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For the first time since 2008, the Arizona Cardinals are back in the NFC Championship Game. Just like in 2008, the Cardinals have a strong defense, a revived quarterback . . . and Larry Fitzgerald leading the way.

By Jeff Weisinger

Aaron Rodgers to Jeff Janis, tying the game at 20.

But after a pair of coin-flips, the Cardinals started sending prayers of their own. Quarterback Carson Palmer spun away from a would-be sack on the first play of overtime, bought time, then threw the ball across the field to a wide-open Fitzgerald, who took it 75 yards to the Packers 5-yard line. Two plays later, Fitzgerald took a shovel pass from Palmer in for the walk-off score.

Call it Arizona’s “Hail Larry.”

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“We are a resilient team,” Fitzgerald said afterwards. “We believe, we believe … you just have to keep fighting.”

For what it’s worth (which is a lot), Fitzgerald finished the day with eight catches for 176 yards and the game-winning touchdown.

The win marks the second time that Arizona defeated Green Bay in a playoff game on the third play of overtime — Karlos Dansby had the game-winning fumble return in 2009 — and Saturday night’s win made the Cardinals the first team to win two playoff games on an overtime touchdown.

Once again, Fitzgerald kept Arizona’s Super Bowl hopes alive through one big play after another. On a first-and-goal from the Packers 9-yard-line with just under four minutes left, Palmer looked for him in the end zone, however Packers’ rookie Damarious Randall tipped the ball and the ricochet fell right into Michael Floyd‘s hands in the back of the end zone.

Much like he did for Kurt Warner back in 2008, he did for Palmer in Palmer’s first career playoff win.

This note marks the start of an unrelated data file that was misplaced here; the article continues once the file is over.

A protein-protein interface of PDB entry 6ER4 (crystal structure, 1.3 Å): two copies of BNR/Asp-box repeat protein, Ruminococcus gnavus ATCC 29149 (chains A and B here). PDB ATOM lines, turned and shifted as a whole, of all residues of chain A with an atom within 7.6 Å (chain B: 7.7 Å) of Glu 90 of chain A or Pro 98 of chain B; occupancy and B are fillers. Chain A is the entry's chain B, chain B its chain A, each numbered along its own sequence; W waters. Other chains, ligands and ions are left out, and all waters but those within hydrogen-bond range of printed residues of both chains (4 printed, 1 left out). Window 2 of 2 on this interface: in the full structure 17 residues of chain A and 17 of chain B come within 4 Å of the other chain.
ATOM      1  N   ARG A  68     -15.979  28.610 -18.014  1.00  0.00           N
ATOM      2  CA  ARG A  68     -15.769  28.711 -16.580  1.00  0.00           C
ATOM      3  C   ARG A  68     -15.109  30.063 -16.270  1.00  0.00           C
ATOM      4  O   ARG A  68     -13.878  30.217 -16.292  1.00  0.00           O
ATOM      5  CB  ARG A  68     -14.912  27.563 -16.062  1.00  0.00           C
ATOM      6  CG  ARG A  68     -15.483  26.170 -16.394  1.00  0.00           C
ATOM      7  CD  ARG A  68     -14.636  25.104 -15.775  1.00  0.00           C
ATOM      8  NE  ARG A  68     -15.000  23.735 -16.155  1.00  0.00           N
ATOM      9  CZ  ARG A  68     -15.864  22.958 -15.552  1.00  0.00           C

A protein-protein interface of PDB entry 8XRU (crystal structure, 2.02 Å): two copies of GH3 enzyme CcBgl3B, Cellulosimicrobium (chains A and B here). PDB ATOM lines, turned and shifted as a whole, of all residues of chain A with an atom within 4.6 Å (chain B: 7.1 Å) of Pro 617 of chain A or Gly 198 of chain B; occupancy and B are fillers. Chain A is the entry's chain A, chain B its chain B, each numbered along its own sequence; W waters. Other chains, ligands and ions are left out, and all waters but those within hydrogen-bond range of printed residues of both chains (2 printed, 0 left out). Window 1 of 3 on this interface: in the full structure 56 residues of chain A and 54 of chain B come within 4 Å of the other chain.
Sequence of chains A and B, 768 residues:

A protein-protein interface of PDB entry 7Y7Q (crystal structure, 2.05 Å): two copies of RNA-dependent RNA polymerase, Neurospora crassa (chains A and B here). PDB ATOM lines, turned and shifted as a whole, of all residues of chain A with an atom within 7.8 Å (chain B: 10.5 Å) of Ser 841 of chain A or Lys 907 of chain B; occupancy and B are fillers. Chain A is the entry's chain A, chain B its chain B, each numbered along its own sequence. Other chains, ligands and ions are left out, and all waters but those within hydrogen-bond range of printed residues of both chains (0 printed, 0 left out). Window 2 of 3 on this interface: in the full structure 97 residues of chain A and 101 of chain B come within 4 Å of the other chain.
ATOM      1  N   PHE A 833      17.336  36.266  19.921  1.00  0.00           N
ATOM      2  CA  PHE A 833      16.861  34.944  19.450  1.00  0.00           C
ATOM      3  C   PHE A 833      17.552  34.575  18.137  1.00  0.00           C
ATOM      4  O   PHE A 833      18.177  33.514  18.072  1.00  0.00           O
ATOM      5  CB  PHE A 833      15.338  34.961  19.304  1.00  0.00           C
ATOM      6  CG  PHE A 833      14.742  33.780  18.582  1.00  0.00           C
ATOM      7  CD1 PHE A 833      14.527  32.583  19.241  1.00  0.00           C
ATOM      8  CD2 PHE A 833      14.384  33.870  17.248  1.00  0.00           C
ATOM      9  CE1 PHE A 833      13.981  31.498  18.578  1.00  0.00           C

However Arizona’s current playoff run, let alone their season overall is something that we’ve seen before. Consider this run a re-boot of the Arizona Cardinals of the new millennium movie: starring a quarterback looking for a final shot a redemption for his career, a strong defense and a wide receiver looking for, possibly this time, one last shot at a Super Bowl ring.

The last time the Cardinals were on a run like this, most of the team was new to being on a Super Bowl run. The one leading the way was Warner who wanted the Cards to “shock the world.” They nearly did just that in Super Bowl XLIII against the Steelers, taking an unexpected lead with just over 2:30 left.

The rest, of course, is history that we just won’t mention at this moment.

This time around, even with a similar cast, this Cardinals team makes it seem like they’re a perennial playoff team.

Despite making the win harder than it needed to be to end regulation — throwing on second down with a chance to run the clock all the way down, giving up a 60-yard pass on a fourth-and-20 play, then giving up a 41-yard Hail Mary with five seconds left — Arizona came through in the clutch in overtime, not giving Rodgers and the Packers’ offense any other chances.

Their opponent in the NFC Championship will be known by the end of Sunday — either the 15-1 Carolina Panthers or their NFC West rival Seattle Seahawks, a game that the Cards will host if Seattle pulls off the win.

Most people are going to pick Carolina over Seattle, which will force Arizona to travel to the top-seed Panthers. The Panthers will be favored over Arizona.

The NFC Championship will be another case of David vs. Goliath once again for the Cardinals. You’d think we would have learned by now.

NEXT: NHL Screws Up With John Scott ASG Fiasco

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Featured Columnist for FanSided and Beat-Writer for New York City FC. My #LifeAfterQB is incredibly #blessed.